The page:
A comparison of Kaiser Permanente’s sample fee schedule for 2017 and 2019 showed the member cost to have their ears cleaned jumped 33% in Southern California from $91 to $121. Another odd pricing quirk, that doesn’t seem intuitive, is that it cost more to X-ray a finger than it does an ankle at Kaiser. The sample fee comparison also shows that member costs for the exact same procedure or test is less in Southern California than it is in Northern California.
Before any analysis of the costs, we must give Kaiser Permanente appropriate recognition for even publishing a sample fee schedule. Few health plans publish any realistic dollar amounts about the costs to the health plan members for basic services like Kaiser has done. While many Kaiser members have health plans with set copayments that are lower than the sample fee schedule, consumers who have high deductible health plans, where they are paying the full negotiated rate for the health care service, can at least get feel for how expensive treatment might be.
Kaiser Sample Fee Schedules of Member Costs
In California, Kaiser breaks up their system in Northern and Southern districts. Every year Kaiser publishes a sample fee schedule of over 140 health care services. Most of the listed services, procedures, and tests seem to be the most routine and most often used by their members. I did a sampling of 13 of those services for 2017 and 2019 for both Norther and Southern California. I was interested in how much the cost of care has risen, for routine services, over a two-year period.
Northern California Sample Fee Schedule Comparison
Overall, the member costs have risen more in Southern California than in Northern California. From my unscientific and non-statistical methodology, Southern California costs have risen 20% for those 13 sample fees and only 12% for Northern California. Even with faster increase in prices, the Southern California sample fees were still on average 31% less than Northern California prices. This cost differential is reflected in the health insurance rates as Southern California health plan premiums can be 10% to 20% less than Northern California.
Southern California Sample Fee Schedule Comparison
A couple of sample fees piqued my interest. First was the cost to clean out a patient’s ears. Because I have done this done on numerous occasions in a doctor’s office – Did you say something? – I was surprised the Northern California fee for ear cleaning went from $116 in 2017 to $143 in 2019. I don’t know how Kaiser cleans the wax out of a person’s ears, but the nurse at my doctor’s office uses a squirt bottle and warm water. Not very technical with no specialized equipment.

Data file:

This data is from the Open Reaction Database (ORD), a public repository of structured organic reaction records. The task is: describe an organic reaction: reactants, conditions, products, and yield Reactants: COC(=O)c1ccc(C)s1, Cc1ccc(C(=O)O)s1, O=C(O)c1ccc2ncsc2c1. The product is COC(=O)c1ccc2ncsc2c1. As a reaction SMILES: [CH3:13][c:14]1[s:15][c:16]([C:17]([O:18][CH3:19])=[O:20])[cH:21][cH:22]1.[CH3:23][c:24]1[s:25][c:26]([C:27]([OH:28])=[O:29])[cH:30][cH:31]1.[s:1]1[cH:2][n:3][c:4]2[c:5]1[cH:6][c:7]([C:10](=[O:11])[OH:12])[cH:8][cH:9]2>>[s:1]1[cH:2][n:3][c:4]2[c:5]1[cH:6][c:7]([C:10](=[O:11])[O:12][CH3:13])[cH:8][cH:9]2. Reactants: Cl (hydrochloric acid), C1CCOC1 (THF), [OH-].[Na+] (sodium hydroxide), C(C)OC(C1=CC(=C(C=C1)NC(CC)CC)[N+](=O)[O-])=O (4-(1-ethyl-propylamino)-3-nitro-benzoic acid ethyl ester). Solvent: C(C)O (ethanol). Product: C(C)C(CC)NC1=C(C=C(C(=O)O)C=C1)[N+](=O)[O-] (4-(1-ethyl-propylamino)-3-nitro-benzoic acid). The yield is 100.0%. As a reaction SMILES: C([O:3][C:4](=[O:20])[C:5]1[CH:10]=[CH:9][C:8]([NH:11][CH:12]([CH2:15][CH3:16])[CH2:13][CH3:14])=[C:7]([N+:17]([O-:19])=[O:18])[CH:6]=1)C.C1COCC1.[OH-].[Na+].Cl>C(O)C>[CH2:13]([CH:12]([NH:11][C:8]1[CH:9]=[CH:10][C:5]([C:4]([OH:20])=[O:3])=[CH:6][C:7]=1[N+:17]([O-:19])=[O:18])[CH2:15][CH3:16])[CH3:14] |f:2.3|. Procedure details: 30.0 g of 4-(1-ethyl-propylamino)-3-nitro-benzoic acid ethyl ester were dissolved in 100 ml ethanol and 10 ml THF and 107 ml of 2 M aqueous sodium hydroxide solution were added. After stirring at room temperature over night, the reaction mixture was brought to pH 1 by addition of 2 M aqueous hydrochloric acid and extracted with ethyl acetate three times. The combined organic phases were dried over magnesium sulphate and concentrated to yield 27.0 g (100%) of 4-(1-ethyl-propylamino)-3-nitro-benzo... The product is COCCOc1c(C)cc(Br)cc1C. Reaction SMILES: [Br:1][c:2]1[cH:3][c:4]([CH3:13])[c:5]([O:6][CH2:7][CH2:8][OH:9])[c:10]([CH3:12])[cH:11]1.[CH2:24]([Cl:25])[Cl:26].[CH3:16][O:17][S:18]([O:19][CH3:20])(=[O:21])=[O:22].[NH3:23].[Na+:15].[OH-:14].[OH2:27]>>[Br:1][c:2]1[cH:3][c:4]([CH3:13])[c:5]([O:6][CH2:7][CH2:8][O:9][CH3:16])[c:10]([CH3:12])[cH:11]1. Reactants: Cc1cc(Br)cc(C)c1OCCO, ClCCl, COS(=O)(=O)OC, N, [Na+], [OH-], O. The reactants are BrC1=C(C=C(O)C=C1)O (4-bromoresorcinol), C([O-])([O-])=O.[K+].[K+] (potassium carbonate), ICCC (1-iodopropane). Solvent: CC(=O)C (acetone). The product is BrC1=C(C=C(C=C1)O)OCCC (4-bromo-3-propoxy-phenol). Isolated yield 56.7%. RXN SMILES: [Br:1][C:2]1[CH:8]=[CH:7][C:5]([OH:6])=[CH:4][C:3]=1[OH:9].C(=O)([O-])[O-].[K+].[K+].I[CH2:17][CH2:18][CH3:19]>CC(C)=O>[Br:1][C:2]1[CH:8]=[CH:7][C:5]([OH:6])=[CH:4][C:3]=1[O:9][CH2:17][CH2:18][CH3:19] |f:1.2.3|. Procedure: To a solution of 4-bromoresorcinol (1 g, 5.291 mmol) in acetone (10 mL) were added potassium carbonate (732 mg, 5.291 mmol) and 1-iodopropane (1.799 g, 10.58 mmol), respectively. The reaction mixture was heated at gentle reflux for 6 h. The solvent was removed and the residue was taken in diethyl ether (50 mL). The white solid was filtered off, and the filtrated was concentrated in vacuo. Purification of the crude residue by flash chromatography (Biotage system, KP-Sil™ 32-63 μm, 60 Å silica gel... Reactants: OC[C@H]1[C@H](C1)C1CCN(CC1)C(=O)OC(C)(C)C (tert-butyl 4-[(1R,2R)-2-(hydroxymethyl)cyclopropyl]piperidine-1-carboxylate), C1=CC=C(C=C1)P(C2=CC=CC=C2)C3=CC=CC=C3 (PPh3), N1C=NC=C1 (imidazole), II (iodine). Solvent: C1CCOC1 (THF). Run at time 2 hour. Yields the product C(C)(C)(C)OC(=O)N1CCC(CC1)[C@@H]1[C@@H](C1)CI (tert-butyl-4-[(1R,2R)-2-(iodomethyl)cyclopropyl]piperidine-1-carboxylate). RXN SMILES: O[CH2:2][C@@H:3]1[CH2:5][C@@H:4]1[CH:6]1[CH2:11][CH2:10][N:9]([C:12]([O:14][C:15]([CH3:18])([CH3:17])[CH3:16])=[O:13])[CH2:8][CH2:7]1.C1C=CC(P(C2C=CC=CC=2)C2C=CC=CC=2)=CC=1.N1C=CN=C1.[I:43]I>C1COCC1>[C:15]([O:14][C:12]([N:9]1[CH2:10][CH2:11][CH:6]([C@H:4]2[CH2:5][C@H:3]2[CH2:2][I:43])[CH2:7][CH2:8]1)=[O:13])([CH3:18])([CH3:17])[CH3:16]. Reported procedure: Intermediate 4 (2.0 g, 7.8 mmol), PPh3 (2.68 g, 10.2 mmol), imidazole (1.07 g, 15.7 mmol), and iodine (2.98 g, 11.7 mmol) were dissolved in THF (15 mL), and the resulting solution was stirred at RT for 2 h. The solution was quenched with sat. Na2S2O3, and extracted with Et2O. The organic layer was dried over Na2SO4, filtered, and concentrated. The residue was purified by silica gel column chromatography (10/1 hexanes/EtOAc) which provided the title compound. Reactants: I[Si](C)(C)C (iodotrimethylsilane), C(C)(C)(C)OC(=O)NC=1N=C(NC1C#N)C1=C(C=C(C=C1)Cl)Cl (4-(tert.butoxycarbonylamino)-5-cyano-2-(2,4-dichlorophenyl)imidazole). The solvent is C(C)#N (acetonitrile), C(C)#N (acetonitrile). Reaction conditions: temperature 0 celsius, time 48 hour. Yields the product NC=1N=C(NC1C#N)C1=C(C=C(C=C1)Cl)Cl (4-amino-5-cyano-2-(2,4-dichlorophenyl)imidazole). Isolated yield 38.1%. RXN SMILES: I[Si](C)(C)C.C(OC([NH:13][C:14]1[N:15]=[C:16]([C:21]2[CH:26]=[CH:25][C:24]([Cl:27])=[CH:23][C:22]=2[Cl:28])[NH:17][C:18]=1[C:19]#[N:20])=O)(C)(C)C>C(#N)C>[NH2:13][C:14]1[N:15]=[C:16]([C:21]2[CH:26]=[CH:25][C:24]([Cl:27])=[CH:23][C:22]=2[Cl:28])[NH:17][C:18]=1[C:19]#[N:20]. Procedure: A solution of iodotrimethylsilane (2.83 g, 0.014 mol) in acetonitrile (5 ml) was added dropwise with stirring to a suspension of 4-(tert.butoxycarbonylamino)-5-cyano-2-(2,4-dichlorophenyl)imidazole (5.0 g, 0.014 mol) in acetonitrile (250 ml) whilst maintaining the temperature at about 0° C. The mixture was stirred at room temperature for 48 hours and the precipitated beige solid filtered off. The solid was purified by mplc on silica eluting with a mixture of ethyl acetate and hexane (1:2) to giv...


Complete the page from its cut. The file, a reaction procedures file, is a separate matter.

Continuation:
But a Southern Californian with ear wax build up can have their ears cleaned for $121. This is up from the 2017 price of $91. The ear cleaning price increase is 33%. So, if you encounter more people in Southern California who seem to be hard-of-hearing, you know why.
Fingers cost more to X-ray than Ankles
The second sample fee that gave me a chuckle was the cost to have a finger X-rayed. If you take a nasty spill on your skate board in San Francisco, and have to have your ankle X-rayed at Kaiser, it will cost $102. But if you break your finger poking your political opponent in the chest, that finger X-ray will cost $111. These costs are lower in Southern California where they have more skate boards and finger poking. An ankle X-ray in Southern California will be $71 and the finger at $78. They don’t mention if there is a discount X-ray cost for both if you poked someone and then fell off your skate board. The finger X-ray fee jumped 13% in Northern California over 2017, while the middle finger X-ray in Southern California increased 22%.
The really important services such as diagnostic colonoscopies and CT scans of the chest had fee increases lower than the average. Of course, those are expensive services to begin with, but at least Kaiser doesn’t seem to be trying to price gouge on procedures of life and death for their members. While I have not done a comparison between the health plan rates from 2017 and 2019, the average increase in the sampled fees is more or less in line with the health insurance rate increases over the last couple of years.